It was also shared by a number of Ghorayshi’s current and former colleagues, including Virginia Hughes, Cliff Levy, Christina Jewett, Jessica Silver-Greenberg, Ken Bensinger, Oliver Whang, Dan Saltzstein, Judy Rudin, Paul McLeod, Kadia Goba, Josh Barro, Ellie Hall, Derek Robertson, Alison Griffiths, Kinnon Ross McKinnon, Tina S. Fondeles, Benjamin Goggin, Yeganeh Torbati, Steven Meiers, Jessica Garrison, Mark Yarm, Shannon Palus, Megan Twohey, and Michael Marshall.

“Low-quality evidence”

Ghorayshi wrote a piece about the American Academy of Pediatrics that prominently featured their critics, including anti-trans activist Julia Mason of the Society for Evidence-Based Gender Medicine. Ghorayshi also parrots the “low-quality evidence” claim put forth by anti-trans activists, based on a scale devised by Gordon Guyatt. Federal judge Sarah E. Geraghty rejected these claims in a 2023 Georgia case where anti-trans activists Paul Hruz, Michael Laidlaw, and James Cantor testified against Yale University professor of pediatrics Meredithe McNamara:

The undisputed record shows that clinical medical decision-making, including in pediatric or adolescent medicine, often is not guided by evidence that would qualify as “high quality” on the scales used by Defendants’ experts. 30 (Doc. 70-1, McNamara Decl. ¶¶ 23–28; Tr. 74:11–75:1 (McNamara Testimony); Tr. 133:614 (Hruz Testimony).) In fact, the record shows that less than 15 percent of medical treatments are supported by “high-quality evidence,” or in other words that 85 percent of evidence that guides clinical care, across all areas of medicine, would be classified as “low-quality” under the scale used by Defendants’ experts. (Doc. 70-1, McNamara Decl. ¶ 25; Tr. 74:11–75:1.) Defendants do not refute Dr. McNamara’s testimony on this point, and indeed they “concede” that “low-quality” evidence “can be considered.” 31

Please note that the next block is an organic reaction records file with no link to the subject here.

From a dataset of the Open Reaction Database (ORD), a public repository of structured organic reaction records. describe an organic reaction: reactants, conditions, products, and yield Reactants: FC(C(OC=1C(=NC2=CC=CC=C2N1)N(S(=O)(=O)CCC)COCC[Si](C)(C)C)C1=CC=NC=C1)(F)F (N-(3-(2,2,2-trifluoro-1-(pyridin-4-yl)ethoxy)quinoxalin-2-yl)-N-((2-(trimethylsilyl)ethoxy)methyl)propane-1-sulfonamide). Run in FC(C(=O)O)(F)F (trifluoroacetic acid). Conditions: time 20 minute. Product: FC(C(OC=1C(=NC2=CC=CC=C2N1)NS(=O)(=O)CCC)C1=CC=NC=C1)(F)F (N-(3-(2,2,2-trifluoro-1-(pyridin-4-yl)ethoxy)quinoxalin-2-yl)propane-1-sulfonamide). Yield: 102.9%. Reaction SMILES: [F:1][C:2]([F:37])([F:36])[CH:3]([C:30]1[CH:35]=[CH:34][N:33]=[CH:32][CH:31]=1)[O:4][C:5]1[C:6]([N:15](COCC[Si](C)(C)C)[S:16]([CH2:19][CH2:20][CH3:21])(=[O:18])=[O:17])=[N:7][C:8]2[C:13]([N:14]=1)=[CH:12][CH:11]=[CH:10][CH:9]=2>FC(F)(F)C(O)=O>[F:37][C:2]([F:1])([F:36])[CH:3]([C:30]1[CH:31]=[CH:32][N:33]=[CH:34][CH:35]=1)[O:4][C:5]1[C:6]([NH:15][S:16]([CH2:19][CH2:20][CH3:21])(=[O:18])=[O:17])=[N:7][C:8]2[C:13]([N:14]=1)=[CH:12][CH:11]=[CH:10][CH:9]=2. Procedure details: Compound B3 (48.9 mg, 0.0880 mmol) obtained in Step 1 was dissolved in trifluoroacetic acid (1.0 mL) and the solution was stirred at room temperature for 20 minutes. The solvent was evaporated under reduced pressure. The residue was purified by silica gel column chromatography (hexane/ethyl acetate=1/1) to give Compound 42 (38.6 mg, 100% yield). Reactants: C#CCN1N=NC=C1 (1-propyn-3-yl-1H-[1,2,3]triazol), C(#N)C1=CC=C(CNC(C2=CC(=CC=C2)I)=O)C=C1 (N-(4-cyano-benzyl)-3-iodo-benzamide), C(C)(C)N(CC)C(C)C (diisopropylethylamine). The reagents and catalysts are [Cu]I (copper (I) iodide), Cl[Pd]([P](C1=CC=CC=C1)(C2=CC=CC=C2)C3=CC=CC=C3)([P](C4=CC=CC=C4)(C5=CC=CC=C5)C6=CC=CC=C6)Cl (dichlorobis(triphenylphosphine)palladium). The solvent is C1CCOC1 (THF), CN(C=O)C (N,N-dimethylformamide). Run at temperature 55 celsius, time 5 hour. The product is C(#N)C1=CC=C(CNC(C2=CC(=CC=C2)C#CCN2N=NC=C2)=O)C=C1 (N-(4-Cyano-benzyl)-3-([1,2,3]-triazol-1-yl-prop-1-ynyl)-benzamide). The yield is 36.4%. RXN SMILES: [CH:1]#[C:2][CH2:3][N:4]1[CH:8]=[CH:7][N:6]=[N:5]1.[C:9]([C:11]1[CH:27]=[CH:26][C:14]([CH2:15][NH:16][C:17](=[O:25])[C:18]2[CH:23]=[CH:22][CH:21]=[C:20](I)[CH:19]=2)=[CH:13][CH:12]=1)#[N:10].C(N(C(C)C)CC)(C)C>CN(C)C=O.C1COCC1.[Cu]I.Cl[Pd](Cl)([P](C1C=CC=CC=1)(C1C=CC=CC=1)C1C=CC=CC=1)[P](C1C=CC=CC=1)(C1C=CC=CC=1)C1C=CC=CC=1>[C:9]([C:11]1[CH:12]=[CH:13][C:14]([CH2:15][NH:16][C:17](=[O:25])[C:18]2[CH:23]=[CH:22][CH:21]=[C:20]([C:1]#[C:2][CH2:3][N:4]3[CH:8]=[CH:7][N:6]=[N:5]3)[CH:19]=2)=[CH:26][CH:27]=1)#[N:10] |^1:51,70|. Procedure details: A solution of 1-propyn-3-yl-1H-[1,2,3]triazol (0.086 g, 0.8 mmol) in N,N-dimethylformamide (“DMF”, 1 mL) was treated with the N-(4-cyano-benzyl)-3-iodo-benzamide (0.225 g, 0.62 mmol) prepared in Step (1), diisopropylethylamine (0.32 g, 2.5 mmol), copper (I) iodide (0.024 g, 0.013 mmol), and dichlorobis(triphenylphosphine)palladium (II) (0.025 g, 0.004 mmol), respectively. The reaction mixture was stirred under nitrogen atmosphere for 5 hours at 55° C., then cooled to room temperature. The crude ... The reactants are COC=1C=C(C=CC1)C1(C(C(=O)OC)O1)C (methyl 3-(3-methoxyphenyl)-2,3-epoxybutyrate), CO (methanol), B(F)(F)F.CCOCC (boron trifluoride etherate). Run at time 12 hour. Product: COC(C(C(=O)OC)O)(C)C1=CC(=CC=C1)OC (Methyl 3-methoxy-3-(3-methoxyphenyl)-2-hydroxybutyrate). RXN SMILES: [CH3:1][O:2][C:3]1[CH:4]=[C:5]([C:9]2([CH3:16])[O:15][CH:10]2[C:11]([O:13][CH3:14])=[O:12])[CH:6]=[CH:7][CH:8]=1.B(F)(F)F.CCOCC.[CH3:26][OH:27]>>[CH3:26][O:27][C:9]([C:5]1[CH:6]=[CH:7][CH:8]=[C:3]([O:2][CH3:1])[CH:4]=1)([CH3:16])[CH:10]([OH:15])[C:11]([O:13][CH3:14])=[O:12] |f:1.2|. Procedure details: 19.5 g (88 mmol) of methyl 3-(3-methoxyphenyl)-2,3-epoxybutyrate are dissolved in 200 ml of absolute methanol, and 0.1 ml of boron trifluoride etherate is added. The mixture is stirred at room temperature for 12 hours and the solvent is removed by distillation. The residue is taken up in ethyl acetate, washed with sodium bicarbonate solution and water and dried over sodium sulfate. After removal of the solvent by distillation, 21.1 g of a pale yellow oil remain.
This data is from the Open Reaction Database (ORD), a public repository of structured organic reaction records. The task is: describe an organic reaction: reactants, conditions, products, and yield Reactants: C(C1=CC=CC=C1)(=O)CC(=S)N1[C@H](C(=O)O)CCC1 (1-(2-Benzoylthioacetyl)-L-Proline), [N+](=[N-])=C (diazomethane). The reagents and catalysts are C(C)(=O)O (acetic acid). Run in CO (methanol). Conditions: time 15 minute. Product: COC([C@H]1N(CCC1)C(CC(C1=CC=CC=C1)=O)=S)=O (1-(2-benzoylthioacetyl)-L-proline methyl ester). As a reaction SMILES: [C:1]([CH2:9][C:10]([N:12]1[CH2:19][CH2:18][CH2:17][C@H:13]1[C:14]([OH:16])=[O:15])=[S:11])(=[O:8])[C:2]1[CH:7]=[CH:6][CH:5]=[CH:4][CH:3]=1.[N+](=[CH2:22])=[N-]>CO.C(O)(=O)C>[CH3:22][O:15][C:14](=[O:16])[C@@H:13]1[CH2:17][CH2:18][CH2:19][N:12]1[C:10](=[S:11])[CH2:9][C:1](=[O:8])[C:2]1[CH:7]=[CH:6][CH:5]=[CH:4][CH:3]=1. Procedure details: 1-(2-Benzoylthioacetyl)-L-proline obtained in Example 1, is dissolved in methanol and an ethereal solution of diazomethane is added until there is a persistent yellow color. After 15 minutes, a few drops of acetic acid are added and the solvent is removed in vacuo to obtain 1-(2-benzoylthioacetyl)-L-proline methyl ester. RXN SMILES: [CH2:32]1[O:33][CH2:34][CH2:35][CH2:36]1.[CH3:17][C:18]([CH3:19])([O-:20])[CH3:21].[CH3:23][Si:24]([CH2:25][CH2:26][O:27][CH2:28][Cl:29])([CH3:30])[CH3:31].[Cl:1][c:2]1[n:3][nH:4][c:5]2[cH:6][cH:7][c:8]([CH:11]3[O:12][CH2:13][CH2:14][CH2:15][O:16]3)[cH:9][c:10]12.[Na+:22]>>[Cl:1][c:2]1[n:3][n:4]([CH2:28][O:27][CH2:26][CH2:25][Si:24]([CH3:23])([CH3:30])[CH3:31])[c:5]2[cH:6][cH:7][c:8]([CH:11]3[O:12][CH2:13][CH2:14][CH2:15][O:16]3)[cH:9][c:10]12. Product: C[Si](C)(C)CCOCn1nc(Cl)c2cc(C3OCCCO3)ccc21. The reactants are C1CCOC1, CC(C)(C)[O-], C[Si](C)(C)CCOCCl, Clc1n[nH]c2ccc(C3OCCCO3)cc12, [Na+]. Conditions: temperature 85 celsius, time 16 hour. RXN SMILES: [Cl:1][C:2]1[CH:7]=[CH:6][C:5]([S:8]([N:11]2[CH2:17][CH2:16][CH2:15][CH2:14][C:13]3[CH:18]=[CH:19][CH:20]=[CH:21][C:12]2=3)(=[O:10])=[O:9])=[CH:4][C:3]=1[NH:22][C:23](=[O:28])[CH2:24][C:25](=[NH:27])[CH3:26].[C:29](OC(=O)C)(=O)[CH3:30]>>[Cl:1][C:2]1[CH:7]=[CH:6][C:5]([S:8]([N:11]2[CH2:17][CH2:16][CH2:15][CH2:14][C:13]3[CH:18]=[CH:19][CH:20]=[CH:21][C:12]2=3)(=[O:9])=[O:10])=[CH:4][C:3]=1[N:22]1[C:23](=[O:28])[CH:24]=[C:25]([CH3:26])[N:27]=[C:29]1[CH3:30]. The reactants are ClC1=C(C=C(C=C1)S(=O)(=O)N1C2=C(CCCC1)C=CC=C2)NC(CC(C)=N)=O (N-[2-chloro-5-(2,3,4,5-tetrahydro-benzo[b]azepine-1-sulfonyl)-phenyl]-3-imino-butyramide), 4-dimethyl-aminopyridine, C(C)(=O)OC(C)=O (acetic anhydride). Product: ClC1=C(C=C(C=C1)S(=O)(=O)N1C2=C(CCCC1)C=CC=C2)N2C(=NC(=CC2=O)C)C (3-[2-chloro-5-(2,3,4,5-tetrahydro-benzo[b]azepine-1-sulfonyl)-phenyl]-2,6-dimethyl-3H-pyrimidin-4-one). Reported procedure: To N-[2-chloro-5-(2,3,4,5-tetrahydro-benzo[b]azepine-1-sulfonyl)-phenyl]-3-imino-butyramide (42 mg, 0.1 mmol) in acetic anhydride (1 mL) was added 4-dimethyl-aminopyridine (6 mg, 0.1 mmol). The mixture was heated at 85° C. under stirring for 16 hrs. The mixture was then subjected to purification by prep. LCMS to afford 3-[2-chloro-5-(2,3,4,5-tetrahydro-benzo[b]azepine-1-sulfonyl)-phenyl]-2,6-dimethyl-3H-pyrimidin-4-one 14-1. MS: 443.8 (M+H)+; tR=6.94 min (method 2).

Geraghty (2023) [emphasis mine]

Geraghty also noted the obvious biases of Hruz, Laidlaw and Cantor:

Defendants’ experts’ insistence on a very high threshold of evidence in the context of claims about hormone therapy’s safety and benefits, and on the other hand their tolerance of a much lower threshold of evidence for claims about its risks, the likelihood of desistance and/or regret, and their notions about the ideological bias of a medical establishment that largely disagrees with them. That is cause for some concern about the weight to be assigned to their views, although the Court does not doubt that those they express are genuinely held.

(“Dr. [Paul] Hruz fended and parried questions and generally testified as a deeply biased advocate, not as an expert sharing relevant evidence-based information and opinions. I do not credit his testimony.”); Eknes-Tucker v. Marshall, 603 F. Supp. 3d 1131, 1142–43 (M.D. Ala. 2022) (explaining that the court gave Dr. James Cantor’s “testimony regarding the treatment of gender dysphoria in minors very little weight”); C. P. by & through Pritchard v. Blue Cross Blue Shield of Illinois, No. 3:20-CV-06145-RJB, 2022 WL 17092846, at *4 (W.D. Wash. Nov. 21, 2022) (noting that it was a “close question” as to whether Dr. Michael Laidlaw was qualified to testify about the medical necessity of gender-affirming care because he has treated only two patients with gender dysphoria and has done no original research on gender identity).

Geraghty (2023)

Ghorayshi also wrote an article centered on Jamie Reed, an activist who supports “a national moratorium on the medicalization of kids” and is represented by anti-trans lawyer Vernadette Broyles, who has stated the transgender movement poses an “existential threat to our culture.”


Urquhart, Evan (September 3, 2023). “You Betrayed Us, Azeen”: A story on the allegations of former St. Louis gender clinic staffer Jamie Reed left parents who spoke with NYT reporter Azeen Ghorayshi crushed. Assigned

Ghorayshi, Azeen (September 26, 2022). More Trans Teens Are Choosing ‘Top Surgery.’ New York Times

Ghorayshi, Azeen (March 8, 2022). Texas Youth Gender Clinic Closed Last Year Under Political Pressure. New York Times

Dugger, Celia (October 14, 2001). Azeen Ghorayshi Joins The Science Desk. New York Times

Ghorayshi, Azeen (August 3, 2023). Medical Group Backs Youth Gender Treatments, but Calls for Research Review. New York Times

Ghorayshi, Azeen (August 23, 2023). How a Small Gender Clinic Landed in a Political Storm. New York Times